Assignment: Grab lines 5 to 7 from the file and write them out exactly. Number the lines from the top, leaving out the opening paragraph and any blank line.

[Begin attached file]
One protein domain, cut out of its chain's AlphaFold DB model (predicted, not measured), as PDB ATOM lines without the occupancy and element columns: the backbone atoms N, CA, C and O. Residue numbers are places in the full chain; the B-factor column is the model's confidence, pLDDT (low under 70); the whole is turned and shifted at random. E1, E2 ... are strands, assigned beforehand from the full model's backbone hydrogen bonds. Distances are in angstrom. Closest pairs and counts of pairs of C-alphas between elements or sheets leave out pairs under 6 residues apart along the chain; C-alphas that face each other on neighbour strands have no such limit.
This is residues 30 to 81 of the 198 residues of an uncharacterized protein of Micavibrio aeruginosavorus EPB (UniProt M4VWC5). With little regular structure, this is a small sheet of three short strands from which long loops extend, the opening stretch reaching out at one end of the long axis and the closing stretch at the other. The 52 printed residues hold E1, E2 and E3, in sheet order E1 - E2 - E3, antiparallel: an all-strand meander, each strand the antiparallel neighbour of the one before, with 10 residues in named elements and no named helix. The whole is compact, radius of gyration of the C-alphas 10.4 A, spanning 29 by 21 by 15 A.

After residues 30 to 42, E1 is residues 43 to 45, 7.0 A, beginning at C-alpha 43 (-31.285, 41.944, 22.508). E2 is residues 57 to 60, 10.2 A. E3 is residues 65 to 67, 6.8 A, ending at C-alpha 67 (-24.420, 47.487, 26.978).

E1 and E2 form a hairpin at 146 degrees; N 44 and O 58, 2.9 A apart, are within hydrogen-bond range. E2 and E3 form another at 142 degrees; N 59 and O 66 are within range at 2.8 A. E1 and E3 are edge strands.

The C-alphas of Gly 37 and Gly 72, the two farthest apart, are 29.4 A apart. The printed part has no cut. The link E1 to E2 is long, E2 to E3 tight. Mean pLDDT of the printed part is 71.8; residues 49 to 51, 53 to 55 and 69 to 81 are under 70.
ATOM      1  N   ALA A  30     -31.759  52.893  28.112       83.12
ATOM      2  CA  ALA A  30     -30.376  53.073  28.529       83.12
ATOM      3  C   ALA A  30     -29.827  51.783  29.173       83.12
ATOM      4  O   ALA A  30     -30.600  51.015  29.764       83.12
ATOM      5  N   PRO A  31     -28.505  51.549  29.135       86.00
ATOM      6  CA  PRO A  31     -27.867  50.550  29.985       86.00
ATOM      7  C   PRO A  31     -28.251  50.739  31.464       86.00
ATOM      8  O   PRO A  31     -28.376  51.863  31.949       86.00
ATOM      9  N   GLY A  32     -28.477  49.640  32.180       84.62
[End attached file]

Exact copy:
ATOM      1  N   ALA A  30     -31.759  52.893  28.112       83.12
ATOM      2  CA  ALA A  30     -30.376  53.073  28.529       83.12
ATOM      3  C   ALA A  30     -29.827  51.783  29.173       83.12